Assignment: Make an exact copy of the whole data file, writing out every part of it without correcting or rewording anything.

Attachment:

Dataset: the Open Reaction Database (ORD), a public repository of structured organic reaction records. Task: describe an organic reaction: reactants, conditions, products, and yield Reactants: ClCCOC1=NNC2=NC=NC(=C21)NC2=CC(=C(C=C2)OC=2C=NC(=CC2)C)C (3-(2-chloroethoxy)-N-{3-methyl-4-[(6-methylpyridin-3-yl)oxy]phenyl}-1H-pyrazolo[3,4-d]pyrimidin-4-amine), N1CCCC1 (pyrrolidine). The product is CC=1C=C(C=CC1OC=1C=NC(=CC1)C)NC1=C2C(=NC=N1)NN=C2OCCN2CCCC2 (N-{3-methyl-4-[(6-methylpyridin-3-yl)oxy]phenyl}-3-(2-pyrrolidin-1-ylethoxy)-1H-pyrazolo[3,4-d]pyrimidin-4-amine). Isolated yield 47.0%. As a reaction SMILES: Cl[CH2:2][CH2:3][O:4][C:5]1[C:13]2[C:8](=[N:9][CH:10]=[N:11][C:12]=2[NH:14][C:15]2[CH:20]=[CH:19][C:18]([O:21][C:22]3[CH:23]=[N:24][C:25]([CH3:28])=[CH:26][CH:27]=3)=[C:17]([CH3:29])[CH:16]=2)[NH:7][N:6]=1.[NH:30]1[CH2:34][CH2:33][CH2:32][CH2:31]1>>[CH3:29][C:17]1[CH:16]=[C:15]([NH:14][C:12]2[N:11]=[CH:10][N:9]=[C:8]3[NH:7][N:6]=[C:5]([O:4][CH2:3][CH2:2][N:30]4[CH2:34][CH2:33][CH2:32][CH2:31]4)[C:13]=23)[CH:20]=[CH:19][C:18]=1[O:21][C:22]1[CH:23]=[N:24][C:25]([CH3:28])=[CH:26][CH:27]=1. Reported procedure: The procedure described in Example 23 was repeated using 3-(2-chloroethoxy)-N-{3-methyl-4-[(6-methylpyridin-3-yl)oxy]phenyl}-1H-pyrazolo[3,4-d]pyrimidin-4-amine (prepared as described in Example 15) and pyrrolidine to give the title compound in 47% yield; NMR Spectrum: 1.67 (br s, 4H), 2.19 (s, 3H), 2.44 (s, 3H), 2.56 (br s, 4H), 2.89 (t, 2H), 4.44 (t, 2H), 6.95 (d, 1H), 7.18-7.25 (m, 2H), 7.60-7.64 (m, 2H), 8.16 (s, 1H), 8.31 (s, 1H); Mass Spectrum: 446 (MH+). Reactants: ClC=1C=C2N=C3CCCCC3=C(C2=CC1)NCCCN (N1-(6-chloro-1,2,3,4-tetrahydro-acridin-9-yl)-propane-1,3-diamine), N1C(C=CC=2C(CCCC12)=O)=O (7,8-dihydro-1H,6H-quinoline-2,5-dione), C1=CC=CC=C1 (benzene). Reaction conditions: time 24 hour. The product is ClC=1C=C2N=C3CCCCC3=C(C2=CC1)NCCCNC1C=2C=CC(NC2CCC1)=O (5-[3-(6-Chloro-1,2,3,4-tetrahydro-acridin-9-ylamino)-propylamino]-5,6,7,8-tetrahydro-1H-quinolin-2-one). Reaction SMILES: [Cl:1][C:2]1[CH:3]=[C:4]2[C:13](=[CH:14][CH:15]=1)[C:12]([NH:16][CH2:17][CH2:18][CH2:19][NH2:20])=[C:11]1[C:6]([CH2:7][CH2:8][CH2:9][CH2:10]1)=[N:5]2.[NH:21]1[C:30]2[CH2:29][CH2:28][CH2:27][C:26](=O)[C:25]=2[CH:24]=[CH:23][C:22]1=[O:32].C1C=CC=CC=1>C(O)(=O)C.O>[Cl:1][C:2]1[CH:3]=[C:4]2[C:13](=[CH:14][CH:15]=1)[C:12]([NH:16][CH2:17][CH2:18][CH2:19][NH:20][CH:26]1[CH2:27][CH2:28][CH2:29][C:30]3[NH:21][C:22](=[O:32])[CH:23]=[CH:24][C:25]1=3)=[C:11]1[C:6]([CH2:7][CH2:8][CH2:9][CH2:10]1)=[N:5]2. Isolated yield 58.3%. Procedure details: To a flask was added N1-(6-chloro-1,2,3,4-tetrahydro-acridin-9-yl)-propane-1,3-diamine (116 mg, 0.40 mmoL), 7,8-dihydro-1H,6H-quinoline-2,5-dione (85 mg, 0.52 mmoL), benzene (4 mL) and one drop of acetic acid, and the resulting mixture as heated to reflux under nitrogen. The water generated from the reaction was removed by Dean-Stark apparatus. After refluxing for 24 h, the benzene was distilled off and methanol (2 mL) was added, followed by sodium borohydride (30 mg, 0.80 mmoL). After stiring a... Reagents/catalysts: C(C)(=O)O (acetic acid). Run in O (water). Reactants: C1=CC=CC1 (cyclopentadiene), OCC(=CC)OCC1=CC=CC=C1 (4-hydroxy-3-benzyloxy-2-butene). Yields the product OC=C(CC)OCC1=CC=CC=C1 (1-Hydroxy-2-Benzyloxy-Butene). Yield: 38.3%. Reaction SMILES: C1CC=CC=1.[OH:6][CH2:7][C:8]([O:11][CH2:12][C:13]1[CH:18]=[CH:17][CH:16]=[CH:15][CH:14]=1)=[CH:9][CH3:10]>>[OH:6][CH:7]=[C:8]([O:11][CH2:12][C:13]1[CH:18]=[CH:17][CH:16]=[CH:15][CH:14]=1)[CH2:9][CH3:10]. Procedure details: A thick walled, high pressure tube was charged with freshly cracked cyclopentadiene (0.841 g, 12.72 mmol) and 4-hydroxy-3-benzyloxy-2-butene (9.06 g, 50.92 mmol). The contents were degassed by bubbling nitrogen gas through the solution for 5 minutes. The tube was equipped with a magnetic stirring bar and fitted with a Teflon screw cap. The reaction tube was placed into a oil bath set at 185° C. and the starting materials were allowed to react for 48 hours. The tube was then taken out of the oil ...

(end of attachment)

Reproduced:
Dataset: the Open Reaction Database (ORD), a public repository of structured organic reaction records. Task: describe an organic reaction: reactants, conditions, products, and yield Reactants: ClCCOC1=NNC2=NC=NC(=C21)NC2=CC(=C(C=C2)OC=2C=NC(=CC2)C)C (3-(2-chloroethoxy)-N-{3-methyl-4-[(6-methylpyridin-3-yl)oxy]phenyl}-1H-pyrazolo[3,4-d]pyrimidin-4-amine), N1CCCC1 (pyrrolidine). The product is CC=1C=C(C=CC1OC=1C=NC(=CC1)C)NC1=C2C(=NC=N1)NN=C2OCCN2CCCC2 (N-{3-methyl-4-[(6-methylpyridin-3-yl)oxy]phenyl}-3-(2-pyrrolidin-1-ylethoxy)-1H-pyrazolo[3,4-d]pyrimidin-4-amine). Isolated yield 47.0%. As a reaction SMILES: Cl[CH2:2][CH2:3][O:4][C:5]1[C:13]2[C:8](=[N:9][CH:10]=[N:11][C:12]=2[NH:14][C:15]2[CH:20]=[CH:19][C:18]([O:21][C:22]3[CH:23]=[N:24][C:25]([CH3:28])=[CH:26][CH:27]=3)=[C:17]([CH3:29])[CH:16]=2)[NH:7][N:6]=1.[NH:30]1[CH2:34][CH2:33][CH2:32][CH2:31]1>>[CH3:29][C:17]1[CH:16]=[C:15]([NH:14][C:12]2[N:11]=[CH:10][N:9]=[C:8]3[NH:7][N:6]=[C:5]([O:4][CH2:3][CH2:2][N:30]4[CH2:34][CH2:33][CH2:32][CH2:31]4)[C:13]=23)[CH:20]=[CH:19][C:18]=1[O:21][C:22]1[CH:23]=[N:24][C:25]([CH3:28])=[CH:26][CH:27]=1. Reported procedure: The procedure described in Example 23 was repeated using 3-(2-chloroethoxy)-N-{3-methyl-4-[(6-methylpyridin-3-yl)oxy]phenyl}-1H-pyrazolo[3,4-d]pyrimidin-4-amine (prepared as described in Example 15) and pyrrolidine to give the title compound in 47% yield; NMR Spectrum: 1.67 (br s, 4H), 2.19 (s, 3H), 2.44 (s, 3H), 2.56 (br s, 4H), 2.89 (t, 2H), 4.44 (t, 2H), 6.95 (d, 1H), 7.18-7.25 (m, 2H), 7.60-7.64 (m, 2H), 8.16 (s, 1H), 8.31 (s, 1H); Mass Spectrum: 446 (MH+). Reactants: ClC=1C=C2N=C3CCCCC3=C(C2=CC1)NCCCN (N1-(6-chloro-1,2,3,4-tetrahydro-acridin-9-yl)-propane-1,3-diamine), N1C(C=CC=2C(CCCC12)=O)=O (7,8-dihydro-1H,6H-quinoline-2,5-dione), C1=CC=CC=C1 (benzene). Reaction conditions: time 24 hour. The product is ClC=1C=C2N=C3CCCCC3=C(C2=CC1)NCCCNC1C=2C=CC(NC2CCC1)=O (5-[3-(6-Chloro-1,2,3,4-tetrahydro-acridin-9-ylamino)-propylamino]-5,6,7,8-tetrahydro-1H-quinolin-2-one). Reaction SMILES: [Cl:1][C:2]1[CH:3]=[C:4]2[C:13](=[CH:14][CH:15]=1)[C:12]([NH:16][CH2:17][CH2:18][CH2:19][NH2:20])=[C:11]1[C:6]([CH2:7][CH2:8][CH2:9][CH2:10]1)=[N:5]2.[NH:21]1[C:30]2[CH2:29][CH2:28][CH2:27][C:26](=O)[C:25]=2[CH:24]=[CH:23][C:22]1=[O:32].C1C=CC=CC=1>C(O)(=O)C.O>[Cl:1][C:2]1[CH:3]=[C:4]2[C:13](=[CH:14][CH:15]=1)[C:12]([NH:16][CH2:17][CH2:18][CH2:19][NH:20][CH:26]1[CH2:27][CH2:28][CH2:29][C:30]3[NH:21][C:22](=[O:32])[CH:23]=[CH:24][C:25]1=3)=[C:11]1[C:6]([CH2:7][CH2:8][CH2:9][CH2:10]1)=[N:5]2. Isolated yield 58.3%. Procedure details: To a flask was added N1-(6-chloro-1,2,3,4-tetrahydro-acridin-9-yl)-propane-1,3-diamine (116 mg, 0.40 mmoL), 7,8-dihydro-1H,6H-quinoline-2,5-dione (85 mg, 0.52 mmoL), benzene (4 mL) and one drop of acetic acid, and the resulting mixture as heated to reflux under nitrogen. The water generated from the reaction was removed by Dean-Stark apparatus. After refluxing for 24 h, the benzene was distilled off and methanol (2 mL) was added, followed by sodium borohydride (30 mg, 0.80 mmoL). After stiring a... Reagents/catalysts: C(C)(=O)O (acetic acid). Run in O (water). Reactants: C1=CC=CC1 (cyclopentadiene), OCC(=CC)OCC1=CC=CC=C1 (4-hydroxy-3-benzyloxy-2-butene). Yields the product OC=C(CC)OCC1=CC=CC=C1 (1-Hydroxy-2-Benzyloxy-Butene). Yield: 38.3%. Reaction SMILES: C1CC=CC=1.[OH:6][CH2:7][C:8]([O:11][CH2:12][C:13]1[CH:18]=[CH:17][CH:16]=[CH:15][CH:14]=1)=[CH:9][CH3:10]>>[OH:6][CH:7]=[C:8]([O:11][CH2:12][C:13]1[CH:18]=[CH:17][CH:16]=[CH:15][CH:14]=1)[CH2:9][CH3:10]. Procedure details: A thick walled, high pressure tube was charged with freshly cracked cyclopentadiene (0.841 g, 12.72 mmol) and 4-hydroxy-3-benzyloxy-2-butene (9.06 g, 50.92 mmol). The contents were degassed by bubbling nitrogen gas through the solution for 5 minutes. The tube was equipped with a magnetic stirring bar and fitted with a Teflon screw cap. The reaction tube was placed into a oil bath set at 185° C. and the starting materials were allowed to react for 48 hours. The tube was then taken out of the oil ...